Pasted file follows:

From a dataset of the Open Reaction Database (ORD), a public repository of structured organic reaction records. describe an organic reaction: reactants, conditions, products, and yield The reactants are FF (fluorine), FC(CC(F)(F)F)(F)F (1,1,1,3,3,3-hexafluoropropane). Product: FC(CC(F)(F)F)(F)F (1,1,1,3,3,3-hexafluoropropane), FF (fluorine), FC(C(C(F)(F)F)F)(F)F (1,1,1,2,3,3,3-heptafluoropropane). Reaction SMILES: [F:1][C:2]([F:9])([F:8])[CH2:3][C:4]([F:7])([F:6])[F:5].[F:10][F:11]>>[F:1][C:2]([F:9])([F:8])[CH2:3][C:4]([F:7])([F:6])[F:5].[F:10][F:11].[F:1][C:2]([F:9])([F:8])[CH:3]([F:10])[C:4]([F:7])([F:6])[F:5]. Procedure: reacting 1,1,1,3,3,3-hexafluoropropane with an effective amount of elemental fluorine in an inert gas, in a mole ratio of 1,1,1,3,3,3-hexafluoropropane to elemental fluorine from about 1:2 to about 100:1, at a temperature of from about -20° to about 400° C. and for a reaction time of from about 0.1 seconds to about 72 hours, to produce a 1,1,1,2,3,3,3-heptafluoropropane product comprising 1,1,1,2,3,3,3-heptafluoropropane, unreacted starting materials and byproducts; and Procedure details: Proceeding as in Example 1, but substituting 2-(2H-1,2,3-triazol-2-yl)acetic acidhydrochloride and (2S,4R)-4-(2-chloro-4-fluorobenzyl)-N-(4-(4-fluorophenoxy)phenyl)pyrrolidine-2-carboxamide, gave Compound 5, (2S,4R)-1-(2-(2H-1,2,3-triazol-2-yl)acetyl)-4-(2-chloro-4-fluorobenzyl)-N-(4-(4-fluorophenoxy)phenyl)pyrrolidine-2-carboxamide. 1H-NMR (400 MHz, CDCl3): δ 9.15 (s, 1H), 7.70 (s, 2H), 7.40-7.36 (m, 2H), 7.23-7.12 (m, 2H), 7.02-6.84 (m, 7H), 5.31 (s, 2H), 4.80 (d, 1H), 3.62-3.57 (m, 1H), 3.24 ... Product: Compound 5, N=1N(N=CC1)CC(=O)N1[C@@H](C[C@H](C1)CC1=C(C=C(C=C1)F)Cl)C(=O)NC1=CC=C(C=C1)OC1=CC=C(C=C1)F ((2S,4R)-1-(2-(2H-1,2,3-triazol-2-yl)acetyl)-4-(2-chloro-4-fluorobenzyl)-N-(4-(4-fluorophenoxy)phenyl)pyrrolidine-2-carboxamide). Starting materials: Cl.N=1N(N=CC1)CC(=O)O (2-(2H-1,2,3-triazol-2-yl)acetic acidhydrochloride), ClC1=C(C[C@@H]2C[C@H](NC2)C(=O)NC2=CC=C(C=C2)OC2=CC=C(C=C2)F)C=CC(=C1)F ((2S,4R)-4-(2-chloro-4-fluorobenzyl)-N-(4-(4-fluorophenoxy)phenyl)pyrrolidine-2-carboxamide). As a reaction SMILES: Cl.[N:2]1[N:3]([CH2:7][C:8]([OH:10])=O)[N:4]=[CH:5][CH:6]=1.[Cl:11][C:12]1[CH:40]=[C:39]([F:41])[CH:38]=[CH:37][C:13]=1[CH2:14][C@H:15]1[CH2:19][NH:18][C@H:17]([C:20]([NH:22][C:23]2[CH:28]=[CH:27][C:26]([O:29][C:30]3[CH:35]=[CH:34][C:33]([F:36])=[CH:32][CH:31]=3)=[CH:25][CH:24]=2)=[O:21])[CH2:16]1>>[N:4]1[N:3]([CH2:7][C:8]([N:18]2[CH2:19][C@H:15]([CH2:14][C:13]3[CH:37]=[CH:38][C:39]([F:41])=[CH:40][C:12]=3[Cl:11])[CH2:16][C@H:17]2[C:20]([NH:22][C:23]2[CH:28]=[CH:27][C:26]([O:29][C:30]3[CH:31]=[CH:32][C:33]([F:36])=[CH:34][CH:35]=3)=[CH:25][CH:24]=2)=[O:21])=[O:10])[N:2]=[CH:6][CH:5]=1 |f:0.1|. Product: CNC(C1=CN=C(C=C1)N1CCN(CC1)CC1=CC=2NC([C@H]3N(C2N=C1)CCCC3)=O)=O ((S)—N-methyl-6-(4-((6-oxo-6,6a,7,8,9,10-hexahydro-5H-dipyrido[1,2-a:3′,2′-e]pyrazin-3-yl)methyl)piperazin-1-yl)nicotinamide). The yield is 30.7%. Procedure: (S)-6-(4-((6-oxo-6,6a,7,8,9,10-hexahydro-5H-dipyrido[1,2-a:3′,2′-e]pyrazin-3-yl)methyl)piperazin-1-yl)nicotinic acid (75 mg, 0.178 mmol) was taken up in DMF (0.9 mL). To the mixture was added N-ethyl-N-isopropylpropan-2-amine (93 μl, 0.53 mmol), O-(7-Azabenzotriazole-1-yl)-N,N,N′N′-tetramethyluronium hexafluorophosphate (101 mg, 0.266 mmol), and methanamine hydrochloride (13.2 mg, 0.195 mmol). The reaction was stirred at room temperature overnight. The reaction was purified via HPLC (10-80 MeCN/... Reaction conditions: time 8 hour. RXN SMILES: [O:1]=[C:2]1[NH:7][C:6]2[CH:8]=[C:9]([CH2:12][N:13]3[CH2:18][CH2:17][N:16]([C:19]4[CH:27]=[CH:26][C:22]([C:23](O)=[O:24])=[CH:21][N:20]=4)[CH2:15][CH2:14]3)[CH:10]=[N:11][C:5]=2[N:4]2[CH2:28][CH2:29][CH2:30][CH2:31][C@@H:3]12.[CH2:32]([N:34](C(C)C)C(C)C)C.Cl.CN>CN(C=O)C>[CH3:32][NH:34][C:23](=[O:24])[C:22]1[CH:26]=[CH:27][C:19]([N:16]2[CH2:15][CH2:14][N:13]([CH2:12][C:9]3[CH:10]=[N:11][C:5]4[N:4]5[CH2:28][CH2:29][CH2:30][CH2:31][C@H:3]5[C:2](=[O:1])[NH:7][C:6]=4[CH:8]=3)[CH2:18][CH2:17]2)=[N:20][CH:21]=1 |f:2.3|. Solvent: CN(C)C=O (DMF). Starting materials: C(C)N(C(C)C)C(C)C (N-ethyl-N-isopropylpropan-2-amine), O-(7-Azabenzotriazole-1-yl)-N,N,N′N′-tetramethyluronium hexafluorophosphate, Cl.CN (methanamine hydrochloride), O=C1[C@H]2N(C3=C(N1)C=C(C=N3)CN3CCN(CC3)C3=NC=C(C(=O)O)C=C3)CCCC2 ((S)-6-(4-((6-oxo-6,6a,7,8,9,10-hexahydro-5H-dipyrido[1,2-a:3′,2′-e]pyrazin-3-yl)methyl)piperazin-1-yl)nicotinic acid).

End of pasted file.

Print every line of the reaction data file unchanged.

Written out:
From a dataset of the Open Reaction Database (ORD), a public repository of structured organic reaction records. describe an organic reaction: reactants, conditions, products, and yield The reactants are FF (fluorine), FC(CC(F)(F)F)(F)F (1,1,1,3,3,3-hexafluoropropane). Product: FC(CC(F)(F)F)(F)F (1,1,1,3,3,3-hexafluoropropane), FF (fluorine), FC(C(C(F)(F)F)F)(F)F (1,1,1,2,3,3,3-heptafluoropropane). Reaction SMILES: [F:1][C:2]([F:9])([F:8])[CH2:3][C:4]([F:7])([F:6])[F:5].[F:10][F:11]>>[F:1][C:2]([F:9])([F:8])[CH2:3][C:4]([F:7])([F:6])[F:5].[F:10][F:11].[F:1][C:2]([F:9])([F:8])[CH:3]([F:10])[C:4]([F:7])([F:6])[F:5]. Procedure: reacting 1,1,1,3,3,3-hexafluoropropane with an effective amount of elemental fluorine in an inert gas, in a mole ratio of 1,1,1,3,3,3-hexafluoropropane to elemental fluorine from about 1:2 to about 100:1, at a temperature of from about -20° to about 400° C. and for a reaction time of from about 0.1 seconds to about 72 hours, to produce a 1,1,1,2,3,3,3-heptafluoropropane product comprising 1,1,1,2,3,3,3-heptafluoropropane, unreacted starting materials and byproducts; and Procedure details: Proceeding as in Example 1, but substituting 2-(2H-1,2,3-triazol-2-yl)acetic acidhydrochloride and (2S,4R)-4-(2-chloro-4-fluorobenzyl)-N-(4-(4-fluorophenoxy)phenyl)pyrrolidine-2-carboxamide, gave Compound 5, (2S,4R)-1-(2-(2H-1,2,3-triazol-2-yl)acetyl)-4-(2-chloro-4-fluorobenzyl)-N-(4-(4-fluorophenoxy)phenyl)pyrrolidine-2-carboxamide. 1H-NMR (400 MHz, CDCl3): δ 9.15 (s, 1H), 7.70 (s, 2H), 7.40-7.36 (m, 2H), 7.23-7.12 (m, 2H), 7.02-6.84 (m, 7H), 5.31 (s, 2H), 4.80 (d, 1H), 3.62-3.57 (m, 1H), 3.24 ... Product: Compound 5, N=1N(N=CC1)CC(=O)N1[C@@H](C[C@H](C1)CC1=C(C=C(C=C1)F)Cl)C(=O)NC1=CC=C(C=C1)OC1=CC=C(C=C1)F ((2S,4R)-1-(2-(2H-1,2,3-triazol-2-yl)acetyl)-4-(2-chloro-4-fluorobenzyl)-N-(4-(4-fluorophenoxy)phenyl)pyrrolidine-2-carboxamide). Starting materials: Cl.N=1N(N=CC1)CC(=O)O (2-(2H-1,2,3-triazol-2-yl)acetic acidhydrochloride), ClC1=C(C[C@@H]2C[C@H](NC2)C(=O)NC2=CC=C(C=C2)OC2=CC=C(C=C2)F)C=CC(=C1)F ((2S,4R)-4-(2-chloro-4-fluorobenzyl)-N-(4-(4-fluorophenoxy)phenyl)pyrrolidine-2-carboxamide). As a reaction SMILES: Cl.[N:2]1[N:3]([CH2:7][C:8]([OH:10])=O)[N:4]=[CH:5][CH:6]=1.[Cl:11][C:12]1[CH:40]=[C:39]([F:41])[CH:38]=[CH:37][C:13]=1[CH2:14][C@H:15]1[CH2:19][NH:18][C@H:17]([C:20]([NH:22][C:23]2[CH:28]=[CH:27][C:26]([O:29][C:30]3[CH:35]=[CH:34][C:33]([F:36])=[CH:32][CH:31]=3)=[CH:25][CH:24]=2)=[O:21])[CH2:16]1>>[N:4]1[N:3]([CH2:7][C:8]([N:18]2[CH2:19][C@H:15]([CH2:14][C:13]3[CH:37]=[CH:38][C:39]([F:41])=[CH:40][C:12]=3[Cl:11])[CH2:16][C@H:17]2[C:20]([NH:22][C:23]2[CH:28]=[CH:27][C:26]([O:29][C:30]3[CH:31]=[CH:32][C:33]([F:36])=[CH:34][CH:35]=3)=[CH:25][CH:24]=2)=[O:21])=[O:10])[N:2]=[CH:6][CH:5]=1 |f:0.1|. Product: CNC(C1=CN=C(C=C1)N1CCN(CC1)CC1=CC=2NC([C@H]3N(C2N=C1)CCCC3)=O)=O ((S)—N-methyl-6-(4-((6-oxo-6,6a,7,8,9,10-hexahydro-5H-dipyrido[1,2-a:3′,2′-e]pyrazin-3-yl)methyl)piperazin-1-yl)nicotinamide). The yield is 30.7%. Procedure: (S)-6-(4-((6-oxo-6,6a,7,8,9,10-hexahydro-5H-dipyrido[1,2-a:3′,2′-e]pyrazin-3-yl)methyl)piperazin-1-yl)nicotinic acid (75 mg, 0.178 mmol) was taken up in DMF (0.9 mL). To the mixture was added N-ethyl-N-isopropylpropan-2-amine (93 μl, 0.53 mmol), O-(7-Azabenzotriazole-1-yl)-N,N,N′N′-tetramethyluronium hexafluorophosphate (101 mg, 0.266 mmol), and methanamine hydrochloride (13.2 mg, 0.195 mmol). The reaction was stirred at room temperature overnight. The reaction was purified via HPLC (10-80 MeCN/... Reaction conditions: time 8 hour. RXN SMILES: [O:1]=[C:2]1[NH:7][C:6]2[CH:8]=[C:9]([CH2:12][N:13]3[CH2:18][CH2:17][N:16]([C:19]4[CH:27]=[CH:26][C:22]([C:23](O)=[O:24])=[CH:21][N:20]=4)[CH2:15][CH2:14]3)[CH:10]=[N:11][C:5]=2[N:4]2[CH2:28][CH2:29][CH2:30][CH2:31][C@@H:3]12.[CH2:32]([N:34](C(C)C)C(C)C)C.Cl.CN>CN(C=O)C>[CH3:32][NH:34][C:23](=[O:24])[C:22]1[CH:26]=[CH:27][C:19]([N:16]2[CH2:15][CH2:14][N:13]([CH2:12][C:9]3[CH:10]=[N:11][C:5]4[N:4]5[CH2:28][CH2:29][CH2:30][CH2:31][C@H:3]5[C:2](=[O:1])[NH:7][C:6]=4[CH:8]=3)[CH2:18][CH2:17]2)=[N:20][CH:21]=1 |f:2.3|. Solvent: CN(C)C=O (DMF). Starting materials: C(C)N(C(C)C)C(C)C (N-ethyl-N-isopropylpropan-2-amine), O-(7-Azabenzotriazole-1-yl)-N,N,N′N′-tetramethyluronium hexafluorophosphate, Cl.CN (methanamine hydrochloride), O=C1[C@H]2N(C3=C(N1)C=C(C=N3)CN3CCN(CC3)C3=NC=C(C(=O)O)C=C3)CCCC2 ((S)-6-(4-((6-oxo-6,6a,7,8,9,10-hexahydro-5H-dipyrido[1,2-a:3′,2′-e]pyrazin-3-yl)methyl)piperazin-1-yl)nicotinic acid).